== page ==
Four people were killed in suicide attacks by two female bombers on Sunday, in the latest deadly violence to erupt in northeastern Nigeria after the military appealed for support to help fight militant group Boko Haram.
The two women — one of whom was just 15 — targeted a crowded market in Potiskum, Yobe State. A security official involved in the rescue operation said that “the second bomber was terrified by the explosion and she tried to dash across the road, but she also exploded.”
The attack came a day after 19 people were killed in a similar attack in neighboring Borno State perpetrated by a girl thought to be 10 years old.
Potiskum — a repeated target for the militants — was also hit on Saturday when a car exploded outside a police station, killing the driver and an officer.
The three explosions followed what is thought to be the worst attack in the six-year insurgency, when Boko Haram fighters attacked the Borno town of Baga and razed at least 16 surrounding settlements.
The Nigerian military said that descriptions of the Jan. 3 strike on the fishing hub as “the deadliest” in a rebellion that has claimed more than 13,000 lives since 2009 were “quite valid.”
“The attack on the town by the bloodhounds and their activities since January 3rd, 2015, should convince well-meaning people all over the world that Boko Haram is the evil all must collaborate to end, rather than vilifying those working to check them,” defense spokesman Chris Olukolade said.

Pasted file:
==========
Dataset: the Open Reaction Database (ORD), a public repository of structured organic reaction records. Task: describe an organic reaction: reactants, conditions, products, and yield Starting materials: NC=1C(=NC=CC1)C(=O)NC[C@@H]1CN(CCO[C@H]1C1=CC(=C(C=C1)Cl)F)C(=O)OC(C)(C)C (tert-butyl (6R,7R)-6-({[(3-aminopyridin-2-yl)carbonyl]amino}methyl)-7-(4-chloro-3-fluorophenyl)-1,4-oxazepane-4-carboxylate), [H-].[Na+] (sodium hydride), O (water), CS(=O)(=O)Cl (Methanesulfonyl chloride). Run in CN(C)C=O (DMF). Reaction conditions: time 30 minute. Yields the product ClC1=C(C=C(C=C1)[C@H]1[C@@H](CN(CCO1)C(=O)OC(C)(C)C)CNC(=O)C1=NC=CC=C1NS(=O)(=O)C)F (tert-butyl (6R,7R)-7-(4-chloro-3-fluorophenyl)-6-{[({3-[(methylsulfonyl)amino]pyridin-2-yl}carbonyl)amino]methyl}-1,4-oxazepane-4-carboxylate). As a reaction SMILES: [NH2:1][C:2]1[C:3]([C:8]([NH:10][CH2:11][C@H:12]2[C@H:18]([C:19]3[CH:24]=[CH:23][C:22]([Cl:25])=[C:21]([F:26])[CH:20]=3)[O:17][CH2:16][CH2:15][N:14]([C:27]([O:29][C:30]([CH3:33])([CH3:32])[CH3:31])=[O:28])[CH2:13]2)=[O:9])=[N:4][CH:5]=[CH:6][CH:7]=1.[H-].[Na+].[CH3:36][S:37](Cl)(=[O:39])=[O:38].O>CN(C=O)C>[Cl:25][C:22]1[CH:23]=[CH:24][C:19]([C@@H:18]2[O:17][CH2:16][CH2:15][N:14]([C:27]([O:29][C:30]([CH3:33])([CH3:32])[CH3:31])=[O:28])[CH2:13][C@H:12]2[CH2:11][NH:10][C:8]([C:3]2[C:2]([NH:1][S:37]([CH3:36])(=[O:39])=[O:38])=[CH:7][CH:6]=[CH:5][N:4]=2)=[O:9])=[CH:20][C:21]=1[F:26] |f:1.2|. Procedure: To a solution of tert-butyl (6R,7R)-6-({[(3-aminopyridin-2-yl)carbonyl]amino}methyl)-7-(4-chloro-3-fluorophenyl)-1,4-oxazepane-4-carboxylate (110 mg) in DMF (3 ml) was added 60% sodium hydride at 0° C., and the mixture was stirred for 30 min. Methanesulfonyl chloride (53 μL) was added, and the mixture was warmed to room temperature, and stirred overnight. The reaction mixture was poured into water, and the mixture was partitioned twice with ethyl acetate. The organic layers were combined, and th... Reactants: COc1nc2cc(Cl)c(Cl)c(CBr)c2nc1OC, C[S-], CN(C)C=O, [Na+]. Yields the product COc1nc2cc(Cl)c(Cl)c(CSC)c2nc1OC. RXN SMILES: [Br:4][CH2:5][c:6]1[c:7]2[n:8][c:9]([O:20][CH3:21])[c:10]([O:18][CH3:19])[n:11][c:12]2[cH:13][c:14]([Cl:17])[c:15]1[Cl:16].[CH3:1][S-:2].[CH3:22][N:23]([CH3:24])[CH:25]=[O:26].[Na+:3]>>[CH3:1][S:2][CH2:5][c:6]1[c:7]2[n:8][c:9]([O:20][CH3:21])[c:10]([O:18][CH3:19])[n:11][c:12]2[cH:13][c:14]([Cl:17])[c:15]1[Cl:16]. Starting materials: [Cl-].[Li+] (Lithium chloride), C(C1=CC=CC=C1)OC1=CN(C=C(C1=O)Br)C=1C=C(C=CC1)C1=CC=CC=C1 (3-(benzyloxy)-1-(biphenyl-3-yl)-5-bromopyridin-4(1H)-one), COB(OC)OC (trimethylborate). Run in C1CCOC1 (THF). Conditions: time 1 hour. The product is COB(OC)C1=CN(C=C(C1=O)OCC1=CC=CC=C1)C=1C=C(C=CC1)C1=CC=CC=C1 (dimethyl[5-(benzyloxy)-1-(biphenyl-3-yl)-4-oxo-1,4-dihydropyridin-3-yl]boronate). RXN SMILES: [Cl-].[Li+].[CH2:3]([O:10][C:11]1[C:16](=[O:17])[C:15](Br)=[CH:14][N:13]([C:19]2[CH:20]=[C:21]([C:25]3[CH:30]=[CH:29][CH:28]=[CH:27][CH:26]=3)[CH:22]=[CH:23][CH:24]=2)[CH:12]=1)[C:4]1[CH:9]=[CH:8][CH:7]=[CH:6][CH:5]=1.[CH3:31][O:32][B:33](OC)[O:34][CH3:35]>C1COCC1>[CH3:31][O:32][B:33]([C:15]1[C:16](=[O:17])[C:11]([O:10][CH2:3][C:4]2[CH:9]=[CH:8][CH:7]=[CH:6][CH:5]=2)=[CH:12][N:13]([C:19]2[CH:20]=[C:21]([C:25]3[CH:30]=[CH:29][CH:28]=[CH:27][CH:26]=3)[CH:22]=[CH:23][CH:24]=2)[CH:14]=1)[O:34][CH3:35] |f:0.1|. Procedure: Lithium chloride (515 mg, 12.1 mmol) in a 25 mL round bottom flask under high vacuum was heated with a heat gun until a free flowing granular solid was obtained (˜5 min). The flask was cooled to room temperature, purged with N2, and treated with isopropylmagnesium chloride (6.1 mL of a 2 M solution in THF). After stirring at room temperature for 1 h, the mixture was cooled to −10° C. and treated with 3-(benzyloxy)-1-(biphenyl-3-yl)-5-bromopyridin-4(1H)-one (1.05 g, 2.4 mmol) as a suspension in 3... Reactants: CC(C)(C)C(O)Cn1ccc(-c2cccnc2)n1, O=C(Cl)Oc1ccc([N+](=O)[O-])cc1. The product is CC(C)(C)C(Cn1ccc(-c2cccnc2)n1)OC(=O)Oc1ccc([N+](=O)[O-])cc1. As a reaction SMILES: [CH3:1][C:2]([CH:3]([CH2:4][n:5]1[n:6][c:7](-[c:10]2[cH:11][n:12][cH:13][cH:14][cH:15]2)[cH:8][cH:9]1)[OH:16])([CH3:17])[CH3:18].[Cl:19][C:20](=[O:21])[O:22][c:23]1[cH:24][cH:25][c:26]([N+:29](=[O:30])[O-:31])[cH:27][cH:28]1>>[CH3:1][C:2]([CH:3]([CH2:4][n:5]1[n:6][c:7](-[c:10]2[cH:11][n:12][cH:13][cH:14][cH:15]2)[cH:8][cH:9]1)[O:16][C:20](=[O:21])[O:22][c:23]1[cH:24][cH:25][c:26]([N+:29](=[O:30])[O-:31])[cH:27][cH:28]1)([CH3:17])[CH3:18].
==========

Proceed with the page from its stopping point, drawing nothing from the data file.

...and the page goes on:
Nigeria’s military — west Africa’s largest — has faced repeated criticism for failing to end the Islamist insurgency, as well as allegations of human rights abuses.
Soldiers have complained of a lack of adequate weapons and even refused to deploy to take on the better-armed rebels.
In Baga, 14 soldiers were killed, Olukolade said, but independent corroboration of the huge numbers of dead cited locally has so far been impossible to obtain.
The UN Children’s Fund said harrowing reports from survivors of the attack and the use of a 10-year-old girl as a human bomb in Borno’s capital, Maiduguri, “should be searing the conscience of the world.”
“Words alone can neither express our outrage nor ease the agony of all those suffering from the constant violence in northern Nigeria,” UNICEF executive director Anthony Lake said in a statement. “But these images of recent days and all they imply for the future of Nigeria should galvanize effective action, for this cannot go on.”
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